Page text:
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    ABSTRACT: THe Halikas-Crosby Drug Impairment Rating Scale for Cocaine (HAL DIRS-C) is designed to measure the advers impact of cocaine use upon life functioning over the previous week. The HAL DIRS-C demonstrated excellent split-half and interrater reliability. Internal consistency of the HAL DIRS-C was shown to be high. All items correlated significantly with total score and loaded on a single factor. The HAL DIRS-C correlated significantly with self-reported cocaine use, craving for cocaine, and independent ratings of the severity of addiction. The HAL DIRS-C was found to be sensitive to clinical change across weekly administrations. The scale is brief, east to administer, and both interviewer and client-friendly. our results suggest that the HAL DIRS-C may be useful as a standardized measure of improvement or outcome in clinical research involving the treatment of cocaine abuse.
    Journal of Addictive Diseases 10/2008; 11(2):121-138.
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    ABSTRACT: One difficulty for methadone maintenance treatment programs is the absence of a simple, analytical method useful for guiding adjustment of methadone dose. Currently, dose adjustment decisions are based upon: documentation of continuing opioid use by qualitative urine drug screens, patient complaints of dose not holding or physiological evidence of opioid withdrawal. Although decisions utilizing clinical parameters are helpful in adjustment of dose, a sizeable number of patients continue to receive inadequate doses. Incorrectly, many clinicians assume that low doses prevent toxicity and favor eventual abstinence. One solution to the question of efficacious dose adjustment would be utilization of repetitive blood sampling for monitoring plasma methadone concentrations to insure they remain within established therapeutic windows. Unfortunately, it is impractical to obtain ongoing blood samples from these patients because of poor venous access and the unpleasantness of frequent phlebotomy. To circumvent these problems, we developed analytical methods useful for estimating plasma methadone concentrations from random, spot urine samples. Over the past several years, we have analyzed approximately 16,000 samples (urine plus plasma) drawn from 200 methadone maintenance patients. These data have allowed generation of methadone dose vs. plasma methadone concentration curves, demonstrating why dose adjustment decisions should be buttressed with objective laboratory data. In addition, these methods are useful for uncovering covert methadone supplementation and diversion. These improvements in clinical care have been accomplished using a computerized, pharmacokinetics program which accounts for compounding effects of urine pH, specific gravity, volume of distribution and gender upon renal methadone excretion. The program allows calculation of total plasma methadone concentrations from concurrent urine measurements, which are within 5-10% of actually meausred values. This system has eliminated the need for venous blood sampling, resulted in optimization of patient doses and helped uncover supplementing or diverting of methadone.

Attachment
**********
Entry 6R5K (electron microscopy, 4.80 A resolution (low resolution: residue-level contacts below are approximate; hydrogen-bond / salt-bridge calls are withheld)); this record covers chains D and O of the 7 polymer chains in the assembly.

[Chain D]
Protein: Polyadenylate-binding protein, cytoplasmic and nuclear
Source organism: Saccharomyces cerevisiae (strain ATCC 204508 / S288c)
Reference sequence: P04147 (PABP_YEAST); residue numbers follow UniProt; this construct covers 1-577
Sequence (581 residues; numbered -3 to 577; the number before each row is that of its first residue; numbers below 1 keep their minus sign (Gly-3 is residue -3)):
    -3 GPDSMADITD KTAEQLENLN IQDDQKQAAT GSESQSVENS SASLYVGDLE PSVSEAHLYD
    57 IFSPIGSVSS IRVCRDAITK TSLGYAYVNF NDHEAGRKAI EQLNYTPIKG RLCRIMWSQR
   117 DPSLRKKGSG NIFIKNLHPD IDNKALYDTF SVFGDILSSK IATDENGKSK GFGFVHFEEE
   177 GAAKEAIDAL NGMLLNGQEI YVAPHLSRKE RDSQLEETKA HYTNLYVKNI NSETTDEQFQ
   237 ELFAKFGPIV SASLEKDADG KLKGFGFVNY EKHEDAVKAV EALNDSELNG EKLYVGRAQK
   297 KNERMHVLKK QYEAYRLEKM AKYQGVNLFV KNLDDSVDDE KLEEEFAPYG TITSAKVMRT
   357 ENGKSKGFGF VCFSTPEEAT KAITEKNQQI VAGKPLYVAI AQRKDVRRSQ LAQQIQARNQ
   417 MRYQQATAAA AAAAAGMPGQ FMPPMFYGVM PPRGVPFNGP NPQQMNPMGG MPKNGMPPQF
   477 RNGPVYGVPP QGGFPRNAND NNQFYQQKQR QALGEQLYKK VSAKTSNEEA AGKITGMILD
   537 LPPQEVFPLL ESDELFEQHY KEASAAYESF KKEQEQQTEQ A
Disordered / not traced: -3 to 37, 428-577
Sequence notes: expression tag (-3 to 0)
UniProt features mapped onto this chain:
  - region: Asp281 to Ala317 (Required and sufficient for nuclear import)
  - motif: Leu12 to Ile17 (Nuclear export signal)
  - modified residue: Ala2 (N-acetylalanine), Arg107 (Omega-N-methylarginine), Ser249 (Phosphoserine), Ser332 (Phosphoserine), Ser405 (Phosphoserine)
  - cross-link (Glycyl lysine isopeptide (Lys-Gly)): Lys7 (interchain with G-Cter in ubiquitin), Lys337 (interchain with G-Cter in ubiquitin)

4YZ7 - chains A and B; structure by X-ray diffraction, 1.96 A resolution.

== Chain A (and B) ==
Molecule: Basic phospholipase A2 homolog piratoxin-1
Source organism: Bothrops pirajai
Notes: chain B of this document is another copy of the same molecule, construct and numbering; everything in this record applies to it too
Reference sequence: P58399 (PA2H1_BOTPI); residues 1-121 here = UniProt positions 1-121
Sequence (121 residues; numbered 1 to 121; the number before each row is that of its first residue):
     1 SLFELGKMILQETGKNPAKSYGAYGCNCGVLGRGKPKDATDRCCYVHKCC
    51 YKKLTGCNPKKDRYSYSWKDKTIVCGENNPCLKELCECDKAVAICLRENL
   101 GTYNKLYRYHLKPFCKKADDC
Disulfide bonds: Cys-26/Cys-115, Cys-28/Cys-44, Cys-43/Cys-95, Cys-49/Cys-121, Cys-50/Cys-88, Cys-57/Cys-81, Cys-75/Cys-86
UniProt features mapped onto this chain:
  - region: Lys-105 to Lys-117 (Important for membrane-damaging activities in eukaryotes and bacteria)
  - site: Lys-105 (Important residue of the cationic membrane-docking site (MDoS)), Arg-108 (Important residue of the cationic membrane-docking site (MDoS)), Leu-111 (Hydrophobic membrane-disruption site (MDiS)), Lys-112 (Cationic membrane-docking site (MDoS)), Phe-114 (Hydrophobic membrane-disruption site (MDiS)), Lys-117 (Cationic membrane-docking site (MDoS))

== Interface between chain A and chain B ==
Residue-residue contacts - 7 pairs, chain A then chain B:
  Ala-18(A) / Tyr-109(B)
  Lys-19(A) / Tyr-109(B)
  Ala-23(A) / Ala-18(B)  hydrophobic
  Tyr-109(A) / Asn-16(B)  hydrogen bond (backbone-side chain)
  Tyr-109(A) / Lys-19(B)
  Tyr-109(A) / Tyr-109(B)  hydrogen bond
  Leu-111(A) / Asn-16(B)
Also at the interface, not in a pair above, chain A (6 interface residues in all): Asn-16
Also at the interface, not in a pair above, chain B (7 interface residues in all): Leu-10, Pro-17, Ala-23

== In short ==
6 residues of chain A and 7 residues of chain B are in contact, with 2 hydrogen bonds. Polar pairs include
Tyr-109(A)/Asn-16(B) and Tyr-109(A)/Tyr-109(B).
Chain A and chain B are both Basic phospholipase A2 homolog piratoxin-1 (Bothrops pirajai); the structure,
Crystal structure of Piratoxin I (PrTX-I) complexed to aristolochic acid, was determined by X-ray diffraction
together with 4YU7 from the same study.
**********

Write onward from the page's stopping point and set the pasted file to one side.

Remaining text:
Journal of Addictive Diseases 10/2008; 13(1):5-26.